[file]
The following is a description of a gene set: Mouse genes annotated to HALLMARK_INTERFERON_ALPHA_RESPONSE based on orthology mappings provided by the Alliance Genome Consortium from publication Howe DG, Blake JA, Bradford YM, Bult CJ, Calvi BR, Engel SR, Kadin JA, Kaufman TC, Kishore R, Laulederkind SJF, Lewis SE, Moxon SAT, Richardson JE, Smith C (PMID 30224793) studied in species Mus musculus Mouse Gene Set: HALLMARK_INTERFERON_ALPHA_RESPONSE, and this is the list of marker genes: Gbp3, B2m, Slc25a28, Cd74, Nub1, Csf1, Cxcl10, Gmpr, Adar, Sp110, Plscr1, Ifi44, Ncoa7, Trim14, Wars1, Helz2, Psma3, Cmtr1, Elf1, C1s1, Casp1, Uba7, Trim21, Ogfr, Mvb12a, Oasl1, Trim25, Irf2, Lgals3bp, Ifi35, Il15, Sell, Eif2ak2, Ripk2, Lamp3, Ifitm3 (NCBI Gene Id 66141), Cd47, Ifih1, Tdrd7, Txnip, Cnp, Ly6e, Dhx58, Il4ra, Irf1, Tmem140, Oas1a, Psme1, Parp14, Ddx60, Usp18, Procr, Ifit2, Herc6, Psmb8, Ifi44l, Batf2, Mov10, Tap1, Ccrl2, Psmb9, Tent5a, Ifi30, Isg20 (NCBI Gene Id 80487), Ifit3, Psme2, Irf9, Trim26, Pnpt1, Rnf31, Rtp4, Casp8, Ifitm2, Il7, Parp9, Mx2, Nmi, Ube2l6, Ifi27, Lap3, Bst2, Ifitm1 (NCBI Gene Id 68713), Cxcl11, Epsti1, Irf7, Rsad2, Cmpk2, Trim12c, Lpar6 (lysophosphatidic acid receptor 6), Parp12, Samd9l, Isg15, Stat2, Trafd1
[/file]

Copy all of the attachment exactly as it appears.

The following is a description of a gene set: Mouse genes annotated to HALLMARK_INTERFERON_ALPHA_RESPONSE based on orthology mappings provided by the Alliance Genome Consortium from publication Howe DG, Blake JA, Bradford YM, Bult CJ, Calvi BR, Engel SR, Kadin JA, Kaufman TC, Kishore R, Laulederkind SJF, Lewis SE, Moxon SAT, Richardson JE, Smith C (PMID 30224793) studied in species Mus musculus Mouse Gene Set: HALLMARK_INTERFERON_ALPHA_RESPONSE, and this is the list of marker genes: Gbp3, B2m, Slc25a28, Cd74, Nub1, Csf1, Cxcl10, Gmpr, Adar, Sp110, Plscr1, Ifi44, Ncoa7, Trim14, Wars1, Helz2, Psma3, Cmtr1, Elf1, C1s1, Casp1, Uba7, Trim21, Ogfr, Mvb12a, Oasl1, Trim25, Irf2, Lgals3bp, Ifi35, Il15, Sell, Eif2ak2, Ripk2, Lamp3, Ifitm3 (NCBI Gene Id 66141), Cd47, Ifih1, Tdrd7, Txnip, Cnp, Ly6e, Dhx58, Il4ra, Irf1, Tmem140, Oas1a, Psme1, Parp14, Ddx60, Usp18, Procr, Ifit2, Herc6, Psmb8, Ifi44l, Batf2, Mov10, Tap1, Ccrl2, Psmb9, Tent5a, Ifi30, Isg20 (NCBI Gene Id 80487), Ifit3, Psme2, Irf9, Trim26, Pnpt1, Rnf31, Rtp4, Casp8, Ifitm2, Il7, Parp9, Mx2, Nmi, Ube2l6, Ifi27, Lap3, Bst2, Ifitm1 (NCBI Gene Id 68713), Cxcl11, Epsti1, Irf7, Rsad2, Cmpk2, Trim12c, Lpar6 (lysophosphatidic acid receptor 6), Parp12, Samd9l, Isg15, Stat2, Trafd1